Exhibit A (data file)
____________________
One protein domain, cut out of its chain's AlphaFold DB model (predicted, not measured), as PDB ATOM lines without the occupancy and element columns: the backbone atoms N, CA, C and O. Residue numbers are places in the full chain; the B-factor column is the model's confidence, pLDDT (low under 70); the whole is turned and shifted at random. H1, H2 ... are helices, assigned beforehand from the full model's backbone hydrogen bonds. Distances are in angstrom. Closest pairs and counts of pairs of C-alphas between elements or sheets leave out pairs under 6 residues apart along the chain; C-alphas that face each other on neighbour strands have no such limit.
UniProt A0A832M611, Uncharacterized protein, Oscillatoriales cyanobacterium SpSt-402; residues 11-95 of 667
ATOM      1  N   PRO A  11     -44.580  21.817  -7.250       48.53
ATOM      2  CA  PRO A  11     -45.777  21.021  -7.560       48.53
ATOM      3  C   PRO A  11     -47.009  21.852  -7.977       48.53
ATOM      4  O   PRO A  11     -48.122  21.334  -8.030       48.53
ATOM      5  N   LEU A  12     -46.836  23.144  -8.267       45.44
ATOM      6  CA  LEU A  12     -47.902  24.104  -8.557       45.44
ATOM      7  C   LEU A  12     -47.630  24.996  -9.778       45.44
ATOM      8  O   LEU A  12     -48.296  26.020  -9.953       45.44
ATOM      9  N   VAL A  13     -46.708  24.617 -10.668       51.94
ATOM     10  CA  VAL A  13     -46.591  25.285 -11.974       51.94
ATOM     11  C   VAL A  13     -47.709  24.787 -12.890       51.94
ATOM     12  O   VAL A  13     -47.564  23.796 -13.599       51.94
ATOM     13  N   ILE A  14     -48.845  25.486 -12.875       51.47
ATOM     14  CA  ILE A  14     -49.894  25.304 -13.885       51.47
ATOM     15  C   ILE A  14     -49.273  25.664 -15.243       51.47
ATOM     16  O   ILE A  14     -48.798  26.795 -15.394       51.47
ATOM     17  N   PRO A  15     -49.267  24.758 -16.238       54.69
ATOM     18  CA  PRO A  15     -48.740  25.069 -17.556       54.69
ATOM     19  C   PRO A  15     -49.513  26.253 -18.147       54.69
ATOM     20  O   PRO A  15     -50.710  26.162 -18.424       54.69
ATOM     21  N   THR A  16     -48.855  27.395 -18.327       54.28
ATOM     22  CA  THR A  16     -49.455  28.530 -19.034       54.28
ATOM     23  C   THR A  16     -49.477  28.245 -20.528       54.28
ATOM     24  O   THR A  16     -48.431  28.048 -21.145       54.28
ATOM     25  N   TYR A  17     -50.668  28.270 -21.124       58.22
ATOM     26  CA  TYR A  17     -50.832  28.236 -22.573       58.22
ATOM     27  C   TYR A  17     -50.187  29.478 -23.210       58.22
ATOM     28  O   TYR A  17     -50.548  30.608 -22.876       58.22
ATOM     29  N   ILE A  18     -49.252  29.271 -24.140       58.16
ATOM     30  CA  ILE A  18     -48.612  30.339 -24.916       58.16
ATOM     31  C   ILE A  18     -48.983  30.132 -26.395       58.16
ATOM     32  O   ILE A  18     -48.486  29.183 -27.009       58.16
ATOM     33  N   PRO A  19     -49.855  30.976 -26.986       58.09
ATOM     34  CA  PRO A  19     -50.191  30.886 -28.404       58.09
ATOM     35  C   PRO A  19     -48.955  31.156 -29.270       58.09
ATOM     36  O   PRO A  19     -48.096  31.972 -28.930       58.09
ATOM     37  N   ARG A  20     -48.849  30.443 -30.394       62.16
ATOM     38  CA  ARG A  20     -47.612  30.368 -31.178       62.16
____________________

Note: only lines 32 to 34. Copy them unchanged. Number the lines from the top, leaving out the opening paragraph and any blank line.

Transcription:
ATOM     31  C   ILE A  18     -48.983  30.132 -26.395       58.16
ATOM     32  O   ILE A  18     -48.486  29.183 -27.009       58.16
ATOM     33  N   PRO A  19     -49.855  30.976 -26.986       58.09